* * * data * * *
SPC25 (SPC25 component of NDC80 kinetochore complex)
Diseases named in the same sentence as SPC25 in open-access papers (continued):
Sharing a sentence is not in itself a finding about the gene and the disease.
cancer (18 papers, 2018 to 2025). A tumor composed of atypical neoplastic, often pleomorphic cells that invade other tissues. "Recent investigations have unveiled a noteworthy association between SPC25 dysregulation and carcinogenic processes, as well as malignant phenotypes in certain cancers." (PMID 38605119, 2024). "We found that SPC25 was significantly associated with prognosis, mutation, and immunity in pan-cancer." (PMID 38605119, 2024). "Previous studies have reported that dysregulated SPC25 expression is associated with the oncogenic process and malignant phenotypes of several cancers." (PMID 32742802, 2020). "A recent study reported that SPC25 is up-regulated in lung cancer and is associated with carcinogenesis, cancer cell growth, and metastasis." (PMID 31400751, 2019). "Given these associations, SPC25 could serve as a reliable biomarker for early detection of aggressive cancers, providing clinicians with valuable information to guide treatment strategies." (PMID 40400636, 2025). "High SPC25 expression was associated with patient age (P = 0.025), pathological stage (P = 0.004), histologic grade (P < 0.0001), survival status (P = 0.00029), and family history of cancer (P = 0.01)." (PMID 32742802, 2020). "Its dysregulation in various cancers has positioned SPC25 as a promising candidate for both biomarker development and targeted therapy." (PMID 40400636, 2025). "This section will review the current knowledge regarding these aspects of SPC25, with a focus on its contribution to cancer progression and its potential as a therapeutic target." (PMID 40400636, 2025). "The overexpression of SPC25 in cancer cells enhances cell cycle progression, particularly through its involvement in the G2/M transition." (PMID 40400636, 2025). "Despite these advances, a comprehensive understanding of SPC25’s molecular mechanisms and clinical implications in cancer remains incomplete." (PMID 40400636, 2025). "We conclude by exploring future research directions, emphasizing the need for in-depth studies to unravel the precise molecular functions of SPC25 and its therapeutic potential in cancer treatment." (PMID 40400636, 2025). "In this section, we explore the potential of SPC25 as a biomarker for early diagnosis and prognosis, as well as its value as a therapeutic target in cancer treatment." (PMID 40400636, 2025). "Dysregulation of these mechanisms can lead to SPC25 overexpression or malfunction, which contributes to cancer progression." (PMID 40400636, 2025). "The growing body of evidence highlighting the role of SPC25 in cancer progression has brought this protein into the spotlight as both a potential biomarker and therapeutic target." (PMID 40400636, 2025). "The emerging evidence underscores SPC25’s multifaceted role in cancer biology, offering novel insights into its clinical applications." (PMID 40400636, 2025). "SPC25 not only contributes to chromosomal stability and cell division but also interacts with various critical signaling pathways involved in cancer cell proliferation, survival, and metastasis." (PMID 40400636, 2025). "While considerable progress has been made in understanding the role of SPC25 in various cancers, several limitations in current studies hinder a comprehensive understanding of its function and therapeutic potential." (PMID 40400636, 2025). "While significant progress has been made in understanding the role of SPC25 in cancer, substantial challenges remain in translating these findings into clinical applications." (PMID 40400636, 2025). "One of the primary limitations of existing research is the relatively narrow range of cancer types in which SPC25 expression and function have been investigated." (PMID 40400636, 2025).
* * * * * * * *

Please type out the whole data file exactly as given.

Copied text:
SPC25 (SPC25 component of NDC80 kinetochore complex)
Diseases named in the same sentence as SPC25 in open-access papers (continued):
Sharing a sentence is not in itself a finding about the gene and the disease.
cancer (18 papers, 2018 to 2025). A tumor composed of atypical neoplastic, often pleomorphic cells that invade other tissues. "Recent investigations have unveiled a noteworthy association between SPC25 dysregulation and carcinogenic processes, as well as malignant phenotypes in certain cancers." (PMID 38605119, 2024). "We found that SPC25 was significantly associated with prognosis, mutation, and immunity in pan-cancer." (PMID 38605119, 2024). "Previous studies have reported that dysregulated SPC25 expression is associated with the oncogenic process and malignant phenotypes of several cancers." (PMID 32742802, 2020). "A recent study reported that SPC25 is up-regulated in lung cancer and is associated with carcinogenesis, cancer cell growth, and metastasis." (PMID 31400751, 2019). "Given these associations, SPC25 could serve as a reliable biomarker for early detection of aggressive cancers, providing clinicians with valuable information to guide treatment strategies." (PMID 40400636, 2025). "High SPC25 expression was associated with patient age (P = 0.025), pathological stage (P = 0.004), histologic grade (P < 0.0001), survival status (P = 0.00029), and family history of cancer (P = 0.01)." (PMID 32742802, 2020). "Its dysregulation in various cancers has positioned SPC25 as a promising candidate for both biomarker development and targeted therapy." (PMID 40400636, 2025). "This section will review the current knowledge regarding these aspects of SPC25, with a focus on its contribution to cancer progression and its potential as a therapeutic target." (PMID 40400636, 2025). "The overexpression of SPC25 in cancer cells enhances cell cycle progression, particularly through its involvement in the G2/M transition." (PMID 40400636, 2025). "Despite these advances, a comprehensive understanding of SPC25’s molecular mechanisms and clinical implications in cancer remains incomplete." (PMID 40400636, 2025). "We conclude by exploring future research directions, emphasizing the need for in-depth studies to unravel the precise molecular functions of SPC25 and its therapeutic potential in cancer treatment." (PMID 40400636, 2025). "In this section, we explore the potential of SPC25 as a biomarker for early diagnosis and prognosis, as well as its value as a therapeutic target in cancer treatment." (PMID 40400636, 2025). "Dysregulation of these mechanisms can lead to SPC25 overexpression or malfunction, which contributes to cancer progression." (PMID 40400636, 2025). "The growing body of evidence highlighting the role of SPC25 in cancer progression has brought this protein into the spotlight as both a potential biomarker and therapeutic target." (PMID 40400636, 2025). "The emerging evidence underscores SPC25’s multifaceted role in cancer biology, offering novel insights into its clinical applications." (PMID 40400636, 2025). "SPC25 not only contributes to chromosomal stability and cell division but also interacts with various critical signaling pathways involved in cancer cell proliferation, survival, and metastasis." (PMID 40400636, 2025). "While considerable progress has been made in understanding the role of SPC25 in various cancers, several limitations in current studies hinder a comprehensive understanding of its function and therapeutic potential." (PMID 40400636, 2025). "While significant progress has been made in understanding the role of SPC25 in cancer, substantial challenges remain in translating these findings into clinical applications." (PMID 40400636, 2025). "One of the primary limitations of existing research is the relatively narrow range of cancer types in which SPC25 expression and function have been investigated." (PMID 40400636, 2025).